Lymphogranuloma venereum (LGV) has emerged as an important cause of proctitis and proctocolitis in men who have sex with men; classical inguinal presentation is now increasingly uncommon. We report summary findings of an extensive literature review on LGV clinical presentation, diagnosis, and treatment that form the evidence base for the 2015 Centers for Disease Control and Prevention treatment guidelines for sexually transmitted diseases. Proctitis and proctocolitis are now the most commonly reported clinical manifestations of LGV, with symptoms resembling those of inflammatory bowel disease. Newer molecular tests to confirm LGV infection are sensitive and specific, but are generally restricted to research laboratory or public health settings. Doxycycline (100 mg twice daily for 21 days) remains the treatment of choice for LGV. Patients with rectal chlamydial infection and signs or symptoms of proctitis should be tested for LGV, or if confirmatory testing is not available, should be treated empirically with a recommended regimen to cover LGV infection.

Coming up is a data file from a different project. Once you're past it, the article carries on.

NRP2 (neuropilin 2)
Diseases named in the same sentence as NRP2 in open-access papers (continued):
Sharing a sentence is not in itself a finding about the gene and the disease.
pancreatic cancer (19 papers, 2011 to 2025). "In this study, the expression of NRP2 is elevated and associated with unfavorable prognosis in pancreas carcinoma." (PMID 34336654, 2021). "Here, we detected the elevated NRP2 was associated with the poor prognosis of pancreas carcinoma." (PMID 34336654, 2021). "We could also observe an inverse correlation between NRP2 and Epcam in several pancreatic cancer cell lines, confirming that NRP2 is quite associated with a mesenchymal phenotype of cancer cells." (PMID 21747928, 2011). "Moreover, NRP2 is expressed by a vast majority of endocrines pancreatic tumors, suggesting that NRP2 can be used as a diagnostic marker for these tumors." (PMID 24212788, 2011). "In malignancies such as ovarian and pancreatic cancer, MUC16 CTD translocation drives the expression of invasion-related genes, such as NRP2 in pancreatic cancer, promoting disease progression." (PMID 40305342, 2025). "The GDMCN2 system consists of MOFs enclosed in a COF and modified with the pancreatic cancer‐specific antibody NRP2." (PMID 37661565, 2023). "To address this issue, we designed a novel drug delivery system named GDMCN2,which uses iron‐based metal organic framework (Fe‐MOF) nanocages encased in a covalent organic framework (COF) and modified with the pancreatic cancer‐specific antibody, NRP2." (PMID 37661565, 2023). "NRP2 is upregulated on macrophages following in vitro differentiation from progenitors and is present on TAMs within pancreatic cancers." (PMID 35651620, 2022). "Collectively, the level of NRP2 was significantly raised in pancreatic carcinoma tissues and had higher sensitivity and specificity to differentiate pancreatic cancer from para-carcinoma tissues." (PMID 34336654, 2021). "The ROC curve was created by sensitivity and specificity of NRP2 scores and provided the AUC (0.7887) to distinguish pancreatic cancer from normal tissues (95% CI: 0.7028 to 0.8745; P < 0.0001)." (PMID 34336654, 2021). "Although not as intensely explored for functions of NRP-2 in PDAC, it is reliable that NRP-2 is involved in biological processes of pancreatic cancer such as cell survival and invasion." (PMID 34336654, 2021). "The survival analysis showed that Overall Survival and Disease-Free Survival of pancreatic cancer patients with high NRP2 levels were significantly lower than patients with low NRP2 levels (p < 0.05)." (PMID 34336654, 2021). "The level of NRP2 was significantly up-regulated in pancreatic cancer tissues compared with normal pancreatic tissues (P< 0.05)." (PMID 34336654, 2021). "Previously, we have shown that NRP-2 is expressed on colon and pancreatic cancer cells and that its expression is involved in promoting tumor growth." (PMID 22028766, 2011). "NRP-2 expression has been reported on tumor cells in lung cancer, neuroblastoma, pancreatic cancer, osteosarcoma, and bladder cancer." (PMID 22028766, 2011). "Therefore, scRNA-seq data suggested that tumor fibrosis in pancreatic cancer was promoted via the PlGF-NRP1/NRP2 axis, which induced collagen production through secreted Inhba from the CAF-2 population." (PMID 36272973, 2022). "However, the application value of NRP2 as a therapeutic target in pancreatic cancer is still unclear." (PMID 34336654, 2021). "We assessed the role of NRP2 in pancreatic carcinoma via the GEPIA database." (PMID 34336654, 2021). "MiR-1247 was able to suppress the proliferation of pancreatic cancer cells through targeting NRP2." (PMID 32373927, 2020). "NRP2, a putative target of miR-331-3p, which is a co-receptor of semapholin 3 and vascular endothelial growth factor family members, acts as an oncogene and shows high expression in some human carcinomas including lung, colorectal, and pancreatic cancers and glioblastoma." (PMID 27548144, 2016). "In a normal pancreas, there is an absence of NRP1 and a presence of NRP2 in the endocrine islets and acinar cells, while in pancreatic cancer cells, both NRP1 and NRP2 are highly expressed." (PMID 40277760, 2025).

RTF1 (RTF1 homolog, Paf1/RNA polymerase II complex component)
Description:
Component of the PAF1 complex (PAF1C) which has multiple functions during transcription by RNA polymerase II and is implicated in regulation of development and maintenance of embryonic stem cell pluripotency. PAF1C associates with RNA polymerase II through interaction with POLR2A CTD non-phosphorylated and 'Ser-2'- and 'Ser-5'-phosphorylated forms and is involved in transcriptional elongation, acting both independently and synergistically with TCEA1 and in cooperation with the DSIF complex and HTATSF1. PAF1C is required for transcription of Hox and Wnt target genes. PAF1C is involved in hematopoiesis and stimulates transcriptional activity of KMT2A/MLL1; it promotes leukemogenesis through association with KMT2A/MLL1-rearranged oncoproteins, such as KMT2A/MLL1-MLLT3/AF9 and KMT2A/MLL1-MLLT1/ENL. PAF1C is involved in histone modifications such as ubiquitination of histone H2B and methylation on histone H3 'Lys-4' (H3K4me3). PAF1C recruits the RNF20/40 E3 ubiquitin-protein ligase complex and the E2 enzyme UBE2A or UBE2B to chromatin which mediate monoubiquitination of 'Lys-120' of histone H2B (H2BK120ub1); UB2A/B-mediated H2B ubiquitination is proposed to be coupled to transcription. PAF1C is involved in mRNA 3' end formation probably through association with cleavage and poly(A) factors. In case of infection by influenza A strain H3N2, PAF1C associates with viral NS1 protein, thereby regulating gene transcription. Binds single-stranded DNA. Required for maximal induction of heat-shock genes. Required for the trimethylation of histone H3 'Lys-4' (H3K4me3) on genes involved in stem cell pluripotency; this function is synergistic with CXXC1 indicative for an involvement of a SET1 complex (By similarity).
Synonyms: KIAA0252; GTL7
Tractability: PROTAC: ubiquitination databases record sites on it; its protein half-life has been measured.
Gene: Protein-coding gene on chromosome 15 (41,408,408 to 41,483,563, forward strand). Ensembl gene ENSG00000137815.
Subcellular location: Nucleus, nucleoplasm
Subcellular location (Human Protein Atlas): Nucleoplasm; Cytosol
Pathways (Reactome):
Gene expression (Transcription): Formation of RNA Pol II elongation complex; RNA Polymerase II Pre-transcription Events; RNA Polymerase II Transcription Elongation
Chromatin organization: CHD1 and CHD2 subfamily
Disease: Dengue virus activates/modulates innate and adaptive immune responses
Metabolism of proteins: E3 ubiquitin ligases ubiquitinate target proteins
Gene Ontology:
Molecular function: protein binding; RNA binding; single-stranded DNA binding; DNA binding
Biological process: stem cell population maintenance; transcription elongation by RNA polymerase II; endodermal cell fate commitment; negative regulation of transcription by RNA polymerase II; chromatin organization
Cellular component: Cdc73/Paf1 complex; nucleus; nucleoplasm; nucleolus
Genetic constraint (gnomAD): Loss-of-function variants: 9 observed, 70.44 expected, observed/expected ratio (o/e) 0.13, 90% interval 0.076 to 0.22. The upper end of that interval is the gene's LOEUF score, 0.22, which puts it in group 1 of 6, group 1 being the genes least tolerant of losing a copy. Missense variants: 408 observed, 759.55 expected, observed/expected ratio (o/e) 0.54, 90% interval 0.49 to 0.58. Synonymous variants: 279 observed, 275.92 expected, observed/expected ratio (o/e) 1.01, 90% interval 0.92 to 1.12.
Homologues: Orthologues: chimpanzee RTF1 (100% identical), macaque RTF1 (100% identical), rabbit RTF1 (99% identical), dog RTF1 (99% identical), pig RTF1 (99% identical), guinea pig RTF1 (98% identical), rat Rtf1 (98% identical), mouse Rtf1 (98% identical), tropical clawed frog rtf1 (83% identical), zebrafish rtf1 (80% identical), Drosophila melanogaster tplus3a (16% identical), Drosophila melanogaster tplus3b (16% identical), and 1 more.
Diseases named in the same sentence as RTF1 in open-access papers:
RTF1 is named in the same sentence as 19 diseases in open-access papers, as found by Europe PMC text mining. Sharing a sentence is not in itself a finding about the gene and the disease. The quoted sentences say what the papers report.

Keywords: LGV; diagnosis; proctitis; proctocolitis; treatment.
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